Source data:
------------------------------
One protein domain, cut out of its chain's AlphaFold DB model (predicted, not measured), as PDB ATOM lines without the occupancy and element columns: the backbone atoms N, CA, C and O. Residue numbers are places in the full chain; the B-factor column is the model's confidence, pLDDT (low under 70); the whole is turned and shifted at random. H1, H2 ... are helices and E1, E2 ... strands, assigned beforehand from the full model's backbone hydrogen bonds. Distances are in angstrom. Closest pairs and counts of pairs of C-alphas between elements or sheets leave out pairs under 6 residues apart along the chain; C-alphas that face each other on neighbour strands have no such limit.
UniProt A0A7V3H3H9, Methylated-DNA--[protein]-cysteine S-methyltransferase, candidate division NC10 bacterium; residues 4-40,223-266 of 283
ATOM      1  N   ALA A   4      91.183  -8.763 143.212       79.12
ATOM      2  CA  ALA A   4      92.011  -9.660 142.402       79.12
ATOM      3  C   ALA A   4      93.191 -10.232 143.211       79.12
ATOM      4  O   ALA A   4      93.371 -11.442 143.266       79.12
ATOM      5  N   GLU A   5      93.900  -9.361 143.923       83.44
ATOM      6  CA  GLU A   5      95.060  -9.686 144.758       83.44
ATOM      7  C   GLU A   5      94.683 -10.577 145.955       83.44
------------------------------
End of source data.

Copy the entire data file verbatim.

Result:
One protein domain, cut out of its chain's AlphaFold DB model (predicted, not measured), as PDB ATOM lines without the occupancy and element columns: the backbone atoms N, CA, C and O. Residue numbers are places in the full chain; the B-factor column is the model's confidence, pLDDT (low under 70); the whole is turned and shifted at random. H1, H2 ... are helices and E1, E2 ... strands, assigned beforehand from the full model's backbone hydrogen bonds. Distances are in angstrom. Closest pairs and counts of pairs of C-alphas between elements or sheets leave out pairs under 6 residues apart along the chain; C-alphas that face each other on neighbour strands have no such limit.
UniProt A0A7V3H3H9, Methylated-DNA--[protein]-cysteine S-methyltransferase, candidate division NC10 bacterium; residues 4-40,223-266 of 283
ATOM      1  N   ALA A   4      91.183  -8.763 143.212       79.12
ATOM      2  CA  ALA A   4      92.011  -9.660 142.402       79.12
ATOM      3  C   ALA A   4      93.191 -10.232 143.211       79.12
ATOM      4  O   ALA A   4      93.371 -11.442 143.266       79.12
ATOM      5  N   GLU A   5      93.900  -9.361 143.923       83.44
ATOM      6  CA  GLU A   5      95.060  -9.686 144.758       83.44
ATOM      7  C   GLU A   5      94.683 -10.577 145.955       83.44